BFS statement on first woman to give birth from ovarian tissue frozen before onset on puberty

A 24-year-old has become the first in the world to have a baby after having part of her ovarian tissue frozen before the onset of puberty. Researchers at the University of Leeds carried out the procedure to freeze the tissue.

Professor Adam Balen, Chair of the British Fertility Society said:

“This development is wonderful news. Recently scientists from the University of Edinburgh announced that a woman from Edinburgh had become the first in the UK to give birth to a healthy baby boy following a transplant of her ovarian tissue that had been frozen for 10 years. Here in Leeds this is the first baby born from frozen ovarian tissue taken from a girl before she reached puberty and re-implanted as an adult.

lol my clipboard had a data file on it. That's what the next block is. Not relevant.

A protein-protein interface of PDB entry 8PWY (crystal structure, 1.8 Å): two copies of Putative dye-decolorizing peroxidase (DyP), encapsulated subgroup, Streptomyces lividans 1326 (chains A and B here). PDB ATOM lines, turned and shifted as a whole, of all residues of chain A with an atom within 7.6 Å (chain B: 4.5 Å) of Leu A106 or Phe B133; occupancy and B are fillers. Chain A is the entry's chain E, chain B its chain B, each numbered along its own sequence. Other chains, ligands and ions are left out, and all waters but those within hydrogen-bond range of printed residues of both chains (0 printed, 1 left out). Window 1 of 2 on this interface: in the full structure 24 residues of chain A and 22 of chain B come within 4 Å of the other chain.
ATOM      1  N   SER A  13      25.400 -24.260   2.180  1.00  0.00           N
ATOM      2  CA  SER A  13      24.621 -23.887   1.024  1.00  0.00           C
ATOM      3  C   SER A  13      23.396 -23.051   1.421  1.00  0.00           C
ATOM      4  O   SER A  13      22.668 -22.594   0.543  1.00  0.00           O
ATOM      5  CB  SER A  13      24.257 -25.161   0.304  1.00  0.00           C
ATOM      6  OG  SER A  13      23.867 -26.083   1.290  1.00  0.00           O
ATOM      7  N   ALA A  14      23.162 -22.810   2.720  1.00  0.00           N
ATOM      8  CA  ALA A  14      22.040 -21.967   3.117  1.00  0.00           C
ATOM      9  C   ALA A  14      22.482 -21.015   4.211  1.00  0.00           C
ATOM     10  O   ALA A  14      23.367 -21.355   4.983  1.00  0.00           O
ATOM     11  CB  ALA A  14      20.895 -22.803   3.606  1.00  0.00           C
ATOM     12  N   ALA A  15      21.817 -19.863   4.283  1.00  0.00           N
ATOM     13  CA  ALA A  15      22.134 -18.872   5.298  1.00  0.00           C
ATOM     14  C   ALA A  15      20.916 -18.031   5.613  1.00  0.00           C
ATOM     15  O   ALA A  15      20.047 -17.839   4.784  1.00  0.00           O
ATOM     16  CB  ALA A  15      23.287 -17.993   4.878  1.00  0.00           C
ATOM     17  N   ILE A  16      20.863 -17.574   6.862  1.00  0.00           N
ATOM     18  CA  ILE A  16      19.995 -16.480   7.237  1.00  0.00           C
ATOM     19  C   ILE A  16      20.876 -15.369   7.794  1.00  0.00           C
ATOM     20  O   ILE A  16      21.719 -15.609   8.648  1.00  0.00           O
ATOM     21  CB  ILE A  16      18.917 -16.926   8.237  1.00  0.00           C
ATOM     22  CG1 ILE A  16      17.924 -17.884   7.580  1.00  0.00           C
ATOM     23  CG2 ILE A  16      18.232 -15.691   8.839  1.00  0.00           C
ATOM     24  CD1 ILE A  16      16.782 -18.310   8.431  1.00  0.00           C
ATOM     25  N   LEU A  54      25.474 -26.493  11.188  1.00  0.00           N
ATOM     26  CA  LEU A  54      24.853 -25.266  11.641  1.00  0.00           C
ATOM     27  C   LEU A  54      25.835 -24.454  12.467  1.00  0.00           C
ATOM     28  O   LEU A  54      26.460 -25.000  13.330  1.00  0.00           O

“This is a ground-breaking step in this area of fertility preservation and has the potential to help many young people who face cancer treatment preserve their fertility chances in the future. Storing ovarian tissue was pioneered 20 years ago and now the results are coming through.

“Chemotherapy and radiotherapy can have serious side effects on the reproductive organs. Storing ovarian tissue and more recently storing testicular tissue is becoming more mainstream but we need more centres providing this service and it is important that a multi-disciplinary team of experts is involved to ensure young people in particular are offered this as an option.”